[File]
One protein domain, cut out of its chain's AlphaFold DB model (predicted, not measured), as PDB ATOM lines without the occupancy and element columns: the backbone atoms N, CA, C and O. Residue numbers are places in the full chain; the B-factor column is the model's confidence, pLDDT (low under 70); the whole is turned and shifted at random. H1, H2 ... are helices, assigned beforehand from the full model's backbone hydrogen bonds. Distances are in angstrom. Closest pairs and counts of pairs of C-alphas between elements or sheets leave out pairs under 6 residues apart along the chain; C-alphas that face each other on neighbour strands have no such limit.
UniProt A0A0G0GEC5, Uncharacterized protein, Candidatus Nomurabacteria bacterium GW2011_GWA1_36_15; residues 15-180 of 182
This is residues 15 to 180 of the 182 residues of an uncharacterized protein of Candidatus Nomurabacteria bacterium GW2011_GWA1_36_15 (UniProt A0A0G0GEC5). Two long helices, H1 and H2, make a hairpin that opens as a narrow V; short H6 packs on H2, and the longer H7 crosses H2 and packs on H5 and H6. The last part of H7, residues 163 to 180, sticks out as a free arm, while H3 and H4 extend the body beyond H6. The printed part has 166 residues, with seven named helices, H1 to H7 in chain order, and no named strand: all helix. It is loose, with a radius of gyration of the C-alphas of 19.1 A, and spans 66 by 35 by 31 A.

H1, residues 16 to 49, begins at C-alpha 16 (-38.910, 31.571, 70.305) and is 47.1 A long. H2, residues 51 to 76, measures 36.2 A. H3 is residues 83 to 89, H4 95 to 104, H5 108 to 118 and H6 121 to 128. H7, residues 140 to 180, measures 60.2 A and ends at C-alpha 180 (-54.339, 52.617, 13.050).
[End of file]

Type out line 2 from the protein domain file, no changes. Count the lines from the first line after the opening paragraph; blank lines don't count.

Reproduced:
This is residues 15 to 180 of the 182 residues of an uncharacterized protein of Candidatus Nomurabacteria bacterium GW2011_GWA1_36_15 (UniProt A0A0G0GEC5). Two long helices, H1 and H2, make a hairpin that opens as a narrow V; short H6 packs on H2, and the longer H7 crosses H2 and packs on H5 and H6. The last part of H7, residues 163 to 180, sticks out as a free arm, while H3 and H4 extend the body beyond H6. The printed part has 166 residues, with seven named helices, H1 to H7 in chain order, and no named strand: all helix. It is loose, with a radius of gyration of the C-alphas of 19.1 A, and spans 66 by 35 by 31 A.